Dave Danner

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About Dave Danner

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  1. Rick probably could have traced a Deckoffizier bar, but even then probably only if there were foreign or other German state awards. Here, we cannot say for certain if it is an officer's or an NCO's bar, or if it is Army or Navy. We cannot even say for certain if it is active or reserve, since many officers of the Beurlaubtenstand received the Centenary Medal while active for reserve Übungen in March 1897, and many civil servants received the China and Southwest Africa medals in steel. Indeed, although it is more likely given the award numbers, I cannot say for certain if the first ribbon is the EK2. It could be a Militärehrenzeichen to an NCO or petty officer, and he could have been retired or otherwise away from the front in World War I, thus never getting an EK2.
  2. There is no way to be certain. Prussian-only bars are hard to narrow down.
  3. Note that he had three head wounds, though the third did not require hospitalization. One Gewehr-Geschoß and two Artillerie-Geschosse. Only three months to recover after being shot in the head in 1914, and since it was 1914 presumably while wearing a Pickelhaube. Fairly lucky. The second wound was on 21.3.16 in the Battle of Verdun. It says "Albaucourt", but I do not know of a village by that name, so it is probably Abaucourt. There is a large German cemetery just east of Abaucourt.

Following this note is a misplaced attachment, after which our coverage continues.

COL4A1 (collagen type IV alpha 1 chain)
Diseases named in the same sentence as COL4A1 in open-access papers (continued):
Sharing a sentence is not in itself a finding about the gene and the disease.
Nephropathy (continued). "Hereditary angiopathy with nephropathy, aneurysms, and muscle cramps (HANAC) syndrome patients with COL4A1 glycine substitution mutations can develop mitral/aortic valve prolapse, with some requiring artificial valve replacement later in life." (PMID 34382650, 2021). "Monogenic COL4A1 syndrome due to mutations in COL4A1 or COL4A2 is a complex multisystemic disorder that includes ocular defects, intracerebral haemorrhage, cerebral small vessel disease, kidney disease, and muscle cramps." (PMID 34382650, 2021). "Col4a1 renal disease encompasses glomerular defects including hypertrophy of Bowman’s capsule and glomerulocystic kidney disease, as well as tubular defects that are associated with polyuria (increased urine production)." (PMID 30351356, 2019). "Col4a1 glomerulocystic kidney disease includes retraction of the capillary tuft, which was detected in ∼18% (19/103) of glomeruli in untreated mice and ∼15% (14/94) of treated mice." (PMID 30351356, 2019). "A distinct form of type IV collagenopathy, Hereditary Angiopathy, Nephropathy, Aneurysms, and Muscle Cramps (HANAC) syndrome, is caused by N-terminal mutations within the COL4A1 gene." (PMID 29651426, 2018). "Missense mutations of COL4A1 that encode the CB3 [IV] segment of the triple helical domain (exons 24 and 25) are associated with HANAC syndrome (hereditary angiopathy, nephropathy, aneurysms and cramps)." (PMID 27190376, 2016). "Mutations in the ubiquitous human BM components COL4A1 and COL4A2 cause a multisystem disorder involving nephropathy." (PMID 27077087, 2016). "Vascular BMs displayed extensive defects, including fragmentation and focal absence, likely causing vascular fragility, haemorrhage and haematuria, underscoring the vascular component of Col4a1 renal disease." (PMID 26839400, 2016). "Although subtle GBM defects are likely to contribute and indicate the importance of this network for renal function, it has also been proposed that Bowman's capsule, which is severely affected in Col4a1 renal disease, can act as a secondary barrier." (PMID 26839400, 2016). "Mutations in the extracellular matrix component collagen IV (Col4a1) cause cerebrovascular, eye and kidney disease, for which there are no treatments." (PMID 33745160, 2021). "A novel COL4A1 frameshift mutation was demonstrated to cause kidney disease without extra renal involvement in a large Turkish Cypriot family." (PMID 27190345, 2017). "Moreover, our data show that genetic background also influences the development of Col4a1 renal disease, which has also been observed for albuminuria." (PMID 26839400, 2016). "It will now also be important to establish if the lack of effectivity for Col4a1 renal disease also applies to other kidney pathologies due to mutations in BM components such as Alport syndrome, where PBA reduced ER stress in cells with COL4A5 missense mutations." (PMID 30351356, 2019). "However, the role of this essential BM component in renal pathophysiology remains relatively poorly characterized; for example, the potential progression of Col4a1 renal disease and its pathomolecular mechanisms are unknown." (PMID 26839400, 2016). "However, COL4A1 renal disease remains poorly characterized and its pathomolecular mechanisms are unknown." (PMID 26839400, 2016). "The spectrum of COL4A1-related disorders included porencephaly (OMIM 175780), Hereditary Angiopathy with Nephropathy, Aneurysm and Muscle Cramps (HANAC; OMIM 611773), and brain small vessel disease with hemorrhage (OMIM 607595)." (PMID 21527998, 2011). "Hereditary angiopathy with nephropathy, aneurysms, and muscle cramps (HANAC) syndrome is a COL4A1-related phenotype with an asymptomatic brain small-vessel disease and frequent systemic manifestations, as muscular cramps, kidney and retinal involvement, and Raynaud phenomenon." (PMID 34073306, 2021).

4. The EK2 document is signed by Maximilian v. Zwehl (1863-1918), killed in action as commander of the 8. Infanterie-Brigade. The signature on the EK1 document looks like "Fuchs". Wegner's Stellenbesetzung does not have a complete list of IR 167 commanders, but if it is Fuchs, it is probably Adolf Fuchs from FR 36 (Oberst on 22.3.18). Metzler was wounded in late 1918 with 11./RIR 83, and RIR 83's Ersatz-Bataillon had already been disbanded, so that probably explains why IR 167 issued the EK1 document. This was his second wound. He had been severely wounded in April 1915 as a Musketier, also in 11./RIR 83. His hometown of Wörrstadt is in Rheinhessen, so there's a chance he also had the Hessen Tapferkeitsmedaille. Twice wounded, once severely, and several years in the field or in a Lazarett. I'd say he probably earned his EKs.